With Pat Riley Looming, Miami Heat’s Slow Start Means Erik Spoelstra’s Coaching Days Are Numbered

With Pat Riley Looming, Miami Heat's Slow Start Means Erik Spoelstra's Coaching Days Are Numbered Miami Heat coach Erik Spoelstra was in a no-win situation from the beginning. He was drawing dead to a stacked deck.

When the Heat announced they had acquired Chris Bosh, re-signed Dwyane Wade and of course, the whole "Decision" thing with LeBron James went down, analysts everywhere dubbed the Heat the favorite to win an NBA title.

Not only did everyone think the Heat would win, they thought "Three Kings" or whatever other cheesy nickname you wanted to call them, would roll to an NBA championship.

That's not out of the picture at this moment, it is only Thanksgiving after all, but following another ugly loss, an ugly 104-95 loss to division rival Orlando, the Heat are now a pedestrian 8-7. If you want to put that into even more perspective, LeBron's former team the Cavaliers, have eight losses as well, while the Raptors — Bosh's former squad — have nine defeats.

The Heat have underperformed drastically. And when you have a cast of superstars like they do, the guy calling the shots from the bench is usually the first one to go and that means Spoelstra.

There are plenty who thought from the get-go that all Spoelstra would have to do is roll out the basketballs and let his All-Star cast have at it. It's not that simple, and at the end of the day, this is not what anyone in the Miami Heat organization thought they would be seeing or wanted to be seeing.

Before too long, we might see the man who matters the most in the organization, president Pat Riley, become too fed up with things and make a change at head coach. And if he does, it's all but certain he'll tab himself as head coach.

He's done it before. He did so, as Phil Jackson reminded us Wednesday, during the 2005-06 season when Stan Van Gundy stepped down (cough, cough) and ended up taking the Heat to a title. Riley must be sitting there, thinking that if he could do it back then, he could certainly do it now.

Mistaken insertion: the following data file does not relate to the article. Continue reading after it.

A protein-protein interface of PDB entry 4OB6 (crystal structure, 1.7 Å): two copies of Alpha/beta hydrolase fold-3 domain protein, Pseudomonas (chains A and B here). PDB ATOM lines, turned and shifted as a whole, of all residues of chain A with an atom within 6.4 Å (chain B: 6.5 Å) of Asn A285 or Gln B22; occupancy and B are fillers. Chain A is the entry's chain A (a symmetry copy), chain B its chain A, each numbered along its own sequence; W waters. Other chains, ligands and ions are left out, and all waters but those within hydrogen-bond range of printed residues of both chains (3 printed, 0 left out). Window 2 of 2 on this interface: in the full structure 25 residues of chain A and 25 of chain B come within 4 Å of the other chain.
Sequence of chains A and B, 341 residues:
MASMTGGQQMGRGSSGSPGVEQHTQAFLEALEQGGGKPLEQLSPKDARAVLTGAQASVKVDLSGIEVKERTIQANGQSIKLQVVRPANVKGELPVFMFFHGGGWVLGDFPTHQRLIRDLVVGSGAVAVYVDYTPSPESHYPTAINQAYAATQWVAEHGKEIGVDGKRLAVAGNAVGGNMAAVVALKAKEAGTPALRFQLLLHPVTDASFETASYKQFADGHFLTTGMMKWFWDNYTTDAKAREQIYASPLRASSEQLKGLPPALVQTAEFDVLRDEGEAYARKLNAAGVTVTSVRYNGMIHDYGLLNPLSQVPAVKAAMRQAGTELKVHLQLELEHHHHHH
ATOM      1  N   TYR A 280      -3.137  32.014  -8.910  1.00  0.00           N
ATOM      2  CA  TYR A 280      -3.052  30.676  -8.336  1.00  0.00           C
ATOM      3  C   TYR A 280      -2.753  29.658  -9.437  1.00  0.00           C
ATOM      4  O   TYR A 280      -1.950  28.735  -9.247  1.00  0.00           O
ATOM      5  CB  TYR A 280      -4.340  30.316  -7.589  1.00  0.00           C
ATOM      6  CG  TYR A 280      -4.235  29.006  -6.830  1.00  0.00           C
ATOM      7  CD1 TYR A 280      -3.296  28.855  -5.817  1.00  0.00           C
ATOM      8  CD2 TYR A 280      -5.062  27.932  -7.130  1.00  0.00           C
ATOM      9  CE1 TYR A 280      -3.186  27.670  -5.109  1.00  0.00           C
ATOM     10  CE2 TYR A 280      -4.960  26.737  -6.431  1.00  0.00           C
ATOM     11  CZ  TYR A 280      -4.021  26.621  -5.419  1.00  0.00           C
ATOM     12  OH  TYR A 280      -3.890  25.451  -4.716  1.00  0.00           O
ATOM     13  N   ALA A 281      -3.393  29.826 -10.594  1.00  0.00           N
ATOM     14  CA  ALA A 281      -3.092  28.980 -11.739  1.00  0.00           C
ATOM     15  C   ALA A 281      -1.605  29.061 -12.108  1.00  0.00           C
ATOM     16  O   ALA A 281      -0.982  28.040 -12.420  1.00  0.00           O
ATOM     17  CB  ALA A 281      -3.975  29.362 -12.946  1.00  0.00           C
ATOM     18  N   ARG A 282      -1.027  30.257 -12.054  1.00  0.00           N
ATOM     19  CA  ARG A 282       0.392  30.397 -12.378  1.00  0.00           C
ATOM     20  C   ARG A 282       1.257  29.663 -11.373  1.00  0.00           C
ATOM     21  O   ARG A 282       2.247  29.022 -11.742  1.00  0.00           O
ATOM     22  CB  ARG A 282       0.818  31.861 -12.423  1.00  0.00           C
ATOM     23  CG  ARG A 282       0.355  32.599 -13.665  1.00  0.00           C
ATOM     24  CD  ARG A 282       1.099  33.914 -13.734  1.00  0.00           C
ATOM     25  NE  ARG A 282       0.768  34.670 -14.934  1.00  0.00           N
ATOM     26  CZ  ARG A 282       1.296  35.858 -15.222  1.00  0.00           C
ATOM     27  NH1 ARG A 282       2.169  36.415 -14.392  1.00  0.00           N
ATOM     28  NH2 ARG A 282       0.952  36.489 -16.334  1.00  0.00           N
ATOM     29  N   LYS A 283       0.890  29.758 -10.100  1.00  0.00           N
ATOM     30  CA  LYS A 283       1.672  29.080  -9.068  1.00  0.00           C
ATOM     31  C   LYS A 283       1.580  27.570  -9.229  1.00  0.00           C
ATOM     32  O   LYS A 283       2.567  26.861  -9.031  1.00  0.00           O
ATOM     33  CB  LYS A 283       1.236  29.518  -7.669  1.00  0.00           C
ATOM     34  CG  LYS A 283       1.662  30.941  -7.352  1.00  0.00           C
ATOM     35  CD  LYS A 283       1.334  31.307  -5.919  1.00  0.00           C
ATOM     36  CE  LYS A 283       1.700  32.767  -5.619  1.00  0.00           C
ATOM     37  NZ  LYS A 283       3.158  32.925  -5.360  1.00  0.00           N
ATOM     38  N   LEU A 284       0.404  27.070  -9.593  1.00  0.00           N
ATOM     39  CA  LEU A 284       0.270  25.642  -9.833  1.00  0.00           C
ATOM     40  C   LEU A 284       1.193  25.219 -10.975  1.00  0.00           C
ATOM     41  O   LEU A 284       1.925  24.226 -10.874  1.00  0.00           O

The sad fact, too, at least for Spoelstra, is that Riley probably can do it better. He's one of the best coaches in the history of the game, but perhaps more importantly, he can handle superstars, something a young coach like Spoelstra doesn't have too much experience in.

Riley has been there and he's done that. And he's done it well. He led the Lakers to multiple titles while balancing the egoes of superstars like Magic Johnson and Kareem Abdul-Jabbar. He even got Patrick Ewing and the Knicks to the NBA Finals (no small feat itself) as the head coach in New York.

Really, there's no better guy in Miami for the job.

It's unfortunate for Spoelstra. He's really a lame duck at this point. Expectations were unrealistically sky-high at the start of the season. If the Heat stumbled out of the gate (like they have), it was all but certain Riley would come down and take over. If the Heat won the title, everyone would have said they were just doing what they were expected to. After all, what did everyone expect after the Heat (with Riley at the controls) assembled such a vaunted team?

The axe is coming for Spoelstra. He'll land on his feet somewhere. Here's hoping one of the brighter young coaches in the NBA gets another chance — with his own team — down the line.

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